On January 10th I had the pleasure to attend the opening and artist talk for Blaine Siegel’s community-developed site specific project “North Side Crossing.” Co-sponsored by the City of Asylum, Pittsburgh Art Coalition, and Art Place America, the project explores the physical gestures that make up some of the communal life of Pittsburgh’s North Side neighborhood. It follows a “River of Words” project, also sponsored by City of Asylum, wherein North Side residents chose words that resonated with them to display on the front of their houses.
Siegel has done several projects in the public realm since 2006, but is consistently invested in producing works that have a “strong sense of impermanence” recognizing that the world is in a constant state of flux. Moreover, for him, the “site is as important as traditional art making materials.” He uses film and video often, he noted, precisely because such mediums offer impermanent images in rapid succession. Earlier projects included a meditation on the visuality of closed-eye meditation, a trash vortex, a performance piece wherein he would lay in a bed of grass (attached to a car) for several hours in the middle of downtown. This piece made him think about the way in which the meaning of the piece came less from his artistic performance alone, and more from the interactions it engendered, which arose from the “fabric of the downtown.” To work in a public register, he learned, requires that one is above all else “flexible.” A more recent intervention was his work with No Generation Radio, and Dream Body. This last project involved his first use with slow motion cameras, a practice that is carried through to Northside Crossing.
Northside Crossing emerged out of a call for projects by City of Asylum and the Pittsburgh Art Council for works that 1) used language in an innovative way, and 2) worked with the community. As part of Siegel’s process he spent extensive amounts of time at the and the public park, listening to residents’ stories and then asking them if they would like to be part of the project. The catch is that such stories had to be told entirely with the body, not spoken language.
As such, Northside Crossing is fundamentally a site specific engagement with the everyday gestures that constitute the fabric of daily life in the neighborhood. Projected on screens of various sizes in three sites: at the public library, the now-closed Garden Theaters, and Allegheny City Market convenience store, the projects, which are in slow motion and black and white, call attention to the choreography of ordinary urban life.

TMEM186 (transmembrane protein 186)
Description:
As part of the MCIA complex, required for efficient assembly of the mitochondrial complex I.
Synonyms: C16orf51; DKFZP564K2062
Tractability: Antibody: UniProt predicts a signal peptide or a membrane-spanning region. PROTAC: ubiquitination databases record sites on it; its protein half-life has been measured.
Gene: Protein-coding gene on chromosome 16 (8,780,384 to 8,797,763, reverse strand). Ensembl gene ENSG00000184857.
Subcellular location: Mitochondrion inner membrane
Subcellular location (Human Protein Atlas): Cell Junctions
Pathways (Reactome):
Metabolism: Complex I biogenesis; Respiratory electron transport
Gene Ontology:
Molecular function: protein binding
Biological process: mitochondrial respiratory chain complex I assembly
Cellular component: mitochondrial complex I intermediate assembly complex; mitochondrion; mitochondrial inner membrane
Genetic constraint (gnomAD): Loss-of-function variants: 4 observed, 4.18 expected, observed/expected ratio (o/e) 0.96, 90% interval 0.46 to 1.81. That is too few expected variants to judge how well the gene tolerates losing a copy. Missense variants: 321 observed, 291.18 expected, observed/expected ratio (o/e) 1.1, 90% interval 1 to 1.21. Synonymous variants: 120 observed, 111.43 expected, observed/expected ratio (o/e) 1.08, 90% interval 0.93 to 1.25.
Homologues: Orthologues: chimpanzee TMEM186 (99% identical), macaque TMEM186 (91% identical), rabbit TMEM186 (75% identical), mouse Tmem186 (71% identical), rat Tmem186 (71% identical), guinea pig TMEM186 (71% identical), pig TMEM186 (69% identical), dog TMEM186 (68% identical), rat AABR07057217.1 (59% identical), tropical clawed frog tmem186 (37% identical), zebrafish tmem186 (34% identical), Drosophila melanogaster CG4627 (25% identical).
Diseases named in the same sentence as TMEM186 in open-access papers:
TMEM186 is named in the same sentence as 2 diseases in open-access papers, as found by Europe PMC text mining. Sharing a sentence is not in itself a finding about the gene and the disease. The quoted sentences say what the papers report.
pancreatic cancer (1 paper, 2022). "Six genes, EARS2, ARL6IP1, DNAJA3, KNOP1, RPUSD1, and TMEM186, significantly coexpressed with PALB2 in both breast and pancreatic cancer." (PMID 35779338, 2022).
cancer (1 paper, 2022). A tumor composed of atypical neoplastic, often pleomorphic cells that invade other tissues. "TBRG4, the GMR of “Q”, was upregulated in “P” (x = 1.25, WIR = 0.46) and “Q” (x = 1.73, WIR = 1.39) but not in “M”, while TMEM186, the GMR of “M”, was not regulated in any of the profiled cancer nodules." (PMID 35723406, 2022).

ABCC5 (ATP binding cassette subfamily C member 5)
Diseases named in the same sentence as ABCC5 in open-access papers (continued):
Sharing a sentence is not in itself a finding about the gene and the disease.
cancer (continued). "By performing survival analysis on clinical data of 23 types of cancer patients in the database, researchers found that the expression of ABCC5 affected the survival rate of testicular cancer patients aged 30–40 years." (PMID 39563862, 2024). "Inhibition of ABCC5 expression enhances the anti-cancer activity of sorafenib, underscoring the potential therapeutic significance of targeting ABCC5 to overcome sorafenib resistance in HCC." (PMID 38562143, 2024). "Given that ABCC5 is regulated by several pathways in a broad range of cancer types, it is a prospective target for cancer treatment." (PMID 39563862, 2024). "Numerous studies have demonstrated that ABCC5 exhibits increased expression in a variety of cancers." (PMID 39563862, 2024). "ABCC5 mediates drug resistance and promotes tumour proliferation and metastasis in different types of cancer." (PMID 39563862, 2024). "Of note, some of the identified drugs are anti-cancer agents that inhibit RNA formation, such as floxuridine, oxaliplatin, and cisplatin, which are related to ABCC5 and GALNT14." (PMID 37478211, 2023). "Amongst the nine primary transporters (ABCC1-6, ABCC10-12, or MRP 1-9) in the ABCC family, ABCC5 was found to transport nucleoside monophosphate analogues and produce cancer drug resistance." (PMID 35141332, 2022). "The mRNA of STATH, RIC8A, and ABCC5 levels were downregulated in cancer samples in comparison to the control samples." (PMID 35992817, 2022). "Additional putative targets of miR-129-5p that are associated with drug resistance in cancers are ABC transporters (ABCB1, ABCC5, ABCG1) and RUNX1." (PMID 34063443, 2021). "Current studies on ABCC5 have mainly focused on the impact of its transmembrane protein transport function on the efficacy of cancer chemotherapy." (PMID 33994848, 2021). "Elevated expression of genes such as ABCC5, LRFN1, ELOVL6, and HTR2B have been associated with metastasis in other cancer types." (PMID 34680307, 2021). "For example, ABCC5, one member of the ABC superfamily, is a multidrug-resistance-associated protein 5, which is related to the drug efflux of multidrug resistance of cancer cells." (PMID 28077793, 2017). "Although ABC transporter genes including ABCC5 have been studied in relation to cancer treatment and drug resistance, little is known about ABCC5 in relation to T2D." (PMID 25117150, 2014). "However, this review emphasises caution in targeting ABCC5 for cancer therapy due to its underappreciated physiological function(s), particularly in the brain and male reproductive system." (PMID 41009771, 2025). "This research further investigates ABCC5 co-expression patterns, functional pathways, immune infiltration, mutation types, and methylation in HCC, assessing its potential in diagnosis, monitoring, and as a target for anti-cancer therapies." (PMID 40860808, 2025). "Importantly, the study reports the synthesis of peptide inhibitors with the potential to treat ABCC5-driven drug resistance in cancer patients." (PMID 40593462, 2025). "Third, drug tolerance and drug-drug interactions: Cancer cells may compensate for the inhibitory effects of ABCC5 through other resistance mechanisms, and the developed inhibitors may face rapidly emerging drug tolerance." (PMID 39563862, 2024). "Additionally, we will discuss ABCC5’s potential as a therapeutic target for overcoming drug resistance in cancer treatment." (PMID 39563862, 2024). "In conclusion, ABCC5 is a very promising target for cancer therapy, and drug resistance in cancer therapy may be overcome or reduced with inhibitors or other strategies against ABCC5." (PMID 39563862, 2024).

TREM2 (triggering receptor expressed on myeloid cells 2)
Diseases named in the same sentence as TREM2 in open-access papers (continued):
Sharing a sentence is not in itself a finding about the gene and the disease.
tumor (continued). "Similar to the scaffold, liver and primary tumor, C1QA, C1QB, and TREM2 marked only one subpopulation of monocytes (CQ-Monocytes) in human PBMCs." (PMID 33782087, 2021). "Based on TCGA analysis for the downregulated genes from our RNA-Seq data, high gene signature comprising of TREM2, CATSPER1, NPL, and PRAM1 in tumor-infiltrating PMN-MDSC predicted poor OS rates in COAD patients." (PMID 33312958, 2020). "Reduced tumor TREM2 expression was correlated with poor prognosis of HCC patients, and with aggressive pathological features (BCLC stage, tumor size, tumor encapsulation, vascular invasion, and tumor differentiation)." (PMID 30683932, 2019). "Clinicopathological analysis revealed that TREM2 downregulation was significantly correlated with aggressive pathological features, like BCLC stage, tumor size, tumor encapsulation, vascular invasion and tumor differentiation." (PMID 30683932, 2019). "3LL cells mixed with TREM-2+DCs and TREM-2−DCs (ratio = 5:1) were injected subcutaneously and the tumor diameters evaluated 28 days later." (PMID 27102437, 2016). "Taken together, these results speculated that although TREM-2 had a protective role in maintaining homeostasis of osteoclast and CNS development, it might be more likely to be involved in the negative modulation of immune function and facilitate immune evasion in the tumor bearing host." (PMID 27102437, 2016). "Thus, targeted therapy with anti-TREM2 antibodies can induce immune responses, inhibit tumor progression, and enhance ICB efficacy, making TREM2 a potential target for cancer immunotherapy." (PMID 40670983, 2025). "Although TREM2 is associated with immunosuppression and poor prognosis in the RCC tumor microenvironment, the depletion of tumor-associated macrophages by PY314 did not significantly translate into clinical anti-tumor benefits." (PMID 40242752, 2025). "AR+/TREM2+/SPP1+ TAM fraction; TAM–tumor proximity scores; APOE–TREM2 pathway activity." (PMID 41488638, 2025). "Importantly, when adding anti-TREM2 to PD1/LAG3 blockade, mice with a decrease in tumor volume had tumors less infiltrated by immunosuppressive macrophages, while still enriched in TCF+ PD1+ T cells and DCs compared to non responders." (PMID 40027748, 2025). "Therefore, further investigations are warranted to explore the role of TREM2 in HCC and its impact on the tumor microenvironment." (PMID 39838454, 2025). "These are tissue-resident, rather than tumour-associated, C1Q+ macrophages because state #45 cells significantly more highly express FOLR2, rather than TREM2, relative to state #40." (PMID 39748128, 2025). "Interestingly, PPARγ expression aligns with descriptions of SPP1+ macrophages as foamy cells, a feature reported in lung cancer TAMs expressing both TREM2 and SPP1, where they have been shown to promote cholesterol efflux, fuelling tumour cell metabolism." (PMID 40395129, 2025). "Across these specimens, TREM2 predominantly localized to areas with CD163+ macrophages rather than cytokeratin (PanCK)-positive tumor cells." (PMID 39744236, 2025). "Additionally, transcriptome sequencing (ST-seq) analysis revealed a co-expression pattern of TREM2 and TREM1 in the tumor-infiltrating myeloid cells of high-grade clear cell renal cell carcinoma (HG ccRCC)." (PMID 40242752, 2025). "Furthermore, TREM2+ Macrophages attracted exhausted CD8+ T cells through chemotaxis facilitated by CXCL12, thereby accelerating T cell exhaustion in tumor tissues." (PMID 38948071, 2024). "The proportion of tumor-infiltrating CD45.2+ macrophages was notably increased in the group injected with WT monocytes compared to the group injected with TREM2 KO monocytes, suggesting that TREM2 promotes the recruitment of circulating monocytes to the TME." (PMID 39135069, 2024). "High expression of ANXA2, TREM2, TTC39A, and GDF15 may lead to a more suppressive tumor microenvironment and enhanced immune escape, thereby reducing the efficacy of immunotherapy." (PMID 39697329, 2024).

|Video still of artist and Northside resident Thaddeus Mosley. Image courtesy of the artist.|
Featured prominently are two crossing guards, whose hand and arm movements orient and shift both pedestrian and automotive traffic. They are physical landmarks for the neighborhood as a site of transfer, and also the neighborhood as a space of return. Another character is a resident who is an opera singer, and we are greeted with her slowly raising arms, hands slightly curled, against a regal stone building. Such movements typically associated with the theater are resituated against the library exterior. The slow motion camera also carefully captures tremors in gestures that, to the ordinary eye, may seem fluid. Notable in this regard, is a vignette of a teenager who has her hands up, indexing the “Hands Up, Don’t Shoot” movement and memorializing Michael Brown. However, the slight shake and descent in the hands allows the viewer to understand the exhaustion, exertion, and endurance that is required in performing such a movement of solidarity.
|Video still. Image courtesy of the artist.|
The sites also activate complex meanings. A dance piece by two performers who bring their faces closer together, and then far away, projected within the closed down and empty Garden Theater points to a sense of loss and loneliness that reign in a building that used to be a vibrant social site.
Location helps shape the narrative the films tell, Siegel explained, with two central themes of “progression and passage,” where one can see the crossing guards as key figures.
This project is subtle and modest, it tells a story about the minor gestures that implicitly anchor and mark ordinary lives. However, in its modesty it also enables us to think about gesture as a means to generate attachment, investment, and narrative. The city is an ensemble of repeated gestures, and this project helps us understand this urban choreography in a series of microsites, an effect that is tremendous.
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